Review of the Arduino Compatible Educational Board (product symbol: TME-EDU-ARD-1, version 1.0, June 2017)

The TME-EDU-ARD-1 development board will soon be included in the catalogue of products of Transfer Multisort Elektronik of Łódź. However, thanks to the courtesy of its manufacturer, we had the opportunity to get a close preview. We were given 14 kits. Since there were so many of them, we've all had an opportunity to play around with the boards individually as well as test them out "for real" on three groups of students during classes at the Institute of Electronics of Lodz University of Technology . The boards were used during a single semester at the workshops of Lodz Children's University (one group of 12 children, 20 hours) and in laboratories during microcontroller programming lessons of the Automation and Robotics students of the Faculty of Mechanical Engineering of Lodz University of Technology (2 groups, approx. 16 students each, 15 hours per group).

Technical description
The aesthetically appealing cardboard box contains everything you need to get started: a base board with the original Arduino UNO R3 evaluation board mounted on top of it, a Bluetooth v2.0+EDR wireless communication module (the popular HC-06) and a USB cable. We are not going to go into detail about all the features of the Arduino UNO platform here – there are plenty materials on this subject available online. If you'd like to learn more, we encourage you to visit the source site or check out relevant courses. Instead, we will be focusing on substantive evaluation of the whole package as an educational kit for beginners.

The base board is almost a regular extension (shield) developed especially for the Arduino UNO platform – you won't find anything more than a well-thought-out, suitable, well-labeled and logically designed kit of test peripherals that includes the following:
• four-key keyboard (directional keys: left, right, up, down);
• four blue LEDs (LED1, 2, 4, and 5);
• one RBG LED (LED3);
• piezoelectric sound transducer (buzzer) with an embedded generator;
• character LCD display;
• pin connector for the Bluetooth wireless communication module;
• rotary potentiometer;
• MCP9701 analogue temperature sensor;
• light sensor based on a phototransistor;
• connector for additional extension modules (shields) in the ARDUINO standard.

The keyboard and the LEDs are connected to the digital pins of the ARDUINO UNO board and the RGB diode is connected to the pins enabling operation in PWM mode. The potentiometer, temperature sensor and light sensor are connected to the analogue inputs. The LCD display (2x16 character module based on the ever-popular Hitachi HD44780) is connected via the I2C bus expander. The board also features a button for zeroing the control microcontroller (RESET) because the Arduino board is mounted upside-down, making its reset button unreachable. Each of the peripherals can be disconnected from the Arduino board thanks to a set of jumpers in the central part of the base board. This solution lets you connect additional expansion modules (shields) e.g with power terminals for engine control. In this case the only limitation could be restricted space for such a module, since the larger expansion modules will collide with the ARDUINO board located on the left side. What's more, the larger modules could obstruct the RESET button. The expansion module sockets or jumpers connecting the pins of the Arduino UNO board to peripherals can also be used as convenient testing points for connecting an oscilloscope or a logic analyser.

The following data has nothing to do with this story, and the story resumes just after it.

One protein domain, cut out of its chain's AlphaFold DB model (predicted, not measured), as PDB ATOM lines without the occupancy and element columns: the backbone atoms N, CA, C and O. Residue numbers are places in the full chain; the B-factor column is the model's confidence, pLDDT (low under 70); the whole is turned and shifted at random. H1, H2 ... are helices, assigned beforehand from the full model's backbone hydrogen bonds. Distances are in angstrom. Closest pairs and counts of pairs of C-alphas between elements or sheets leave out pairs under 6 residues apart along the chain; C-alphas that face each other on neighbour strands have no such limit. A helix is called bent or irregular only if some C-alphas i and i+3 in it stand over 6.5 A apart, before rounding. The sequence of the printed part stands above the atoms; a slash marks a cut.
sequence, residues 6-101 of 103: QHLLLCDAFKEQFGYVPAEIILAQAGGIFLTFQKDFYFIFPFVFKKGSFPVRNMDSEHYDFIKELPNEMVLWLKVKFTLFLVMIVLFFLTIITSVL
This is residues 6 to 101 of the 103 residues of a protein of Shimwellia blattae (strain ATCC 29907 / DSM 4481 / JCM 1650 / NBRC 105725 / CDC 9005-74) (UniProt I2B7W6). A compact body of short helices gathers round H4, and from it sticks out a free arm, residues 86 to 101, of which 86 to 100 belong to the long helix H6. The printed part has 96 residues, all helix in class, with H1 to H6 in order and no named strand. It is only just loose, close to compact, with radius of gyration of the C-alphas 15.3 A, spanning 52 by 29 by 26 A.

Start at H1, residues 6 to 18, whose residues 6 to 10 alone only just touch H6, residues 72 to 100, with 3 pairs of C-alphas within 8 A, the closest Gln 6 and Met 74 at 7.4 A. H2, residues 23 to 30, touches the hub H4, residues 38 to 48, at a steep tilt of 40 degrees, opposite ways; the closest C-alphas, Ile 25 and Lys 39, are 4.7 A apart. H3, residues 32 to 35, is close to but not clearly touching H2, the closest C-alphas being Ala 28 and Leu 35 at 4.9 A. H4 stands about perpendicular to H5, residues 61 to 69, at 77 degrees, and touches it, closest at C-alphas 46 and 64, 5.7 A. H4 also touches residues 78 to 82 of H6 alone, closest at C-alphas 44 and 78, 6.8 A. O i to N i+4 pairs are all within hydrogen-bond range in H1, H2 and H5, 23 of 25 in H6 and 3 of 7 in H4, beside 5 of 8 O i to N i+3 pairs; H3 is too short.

The creative solution to the issue of integrating a large number of peripherals on the base board (the counter-intuitive, upside-down mounting of the Arduino UNO) works very well. Due to its size, the board rests solidly on a desk. There are no issues with its stability when using keys, and the diodes are very visible (almost too visible, in fact). If you've ever used similarly built expansion modules (shields) for the Arduino platform that were an attempt to integrate a large number of peripherals on a surface slightly bigger than the classic Arduino UNO, you will surely appreciate this board's size and the clever placement of its components. Another feature that absolutely deserves praise is the clear labeling of peripherals. There is no need to look at the circuit diagram or use your notes when you want to check the lines of the Arduino to which the keys, diodes or analogue peripherals are connected. The jumpers used for disconnecting peripherals are clearly labeled as well. There are large, convenient feet attached to the bottom of the board at each of its corners that ensure its stability during work. It should be noted that the producer provides (in the form of downloadable documents) both the circuit diagram of the development board and a sample demonstration software (loaded onto the board by default) that can serve as a starting point for developing custom applications.

All of the board's components are of excellent quality. The Arduino UNO module and the LCD display are bolted by default (with spacers) to the base board. The entire kit looks very solid and should ensure a long period of failure-free work (even in educational applications with a large number of users). During the semester each of the boards we received has been used by students for at least 50 class hours. Out of all 14 boards none were damaged.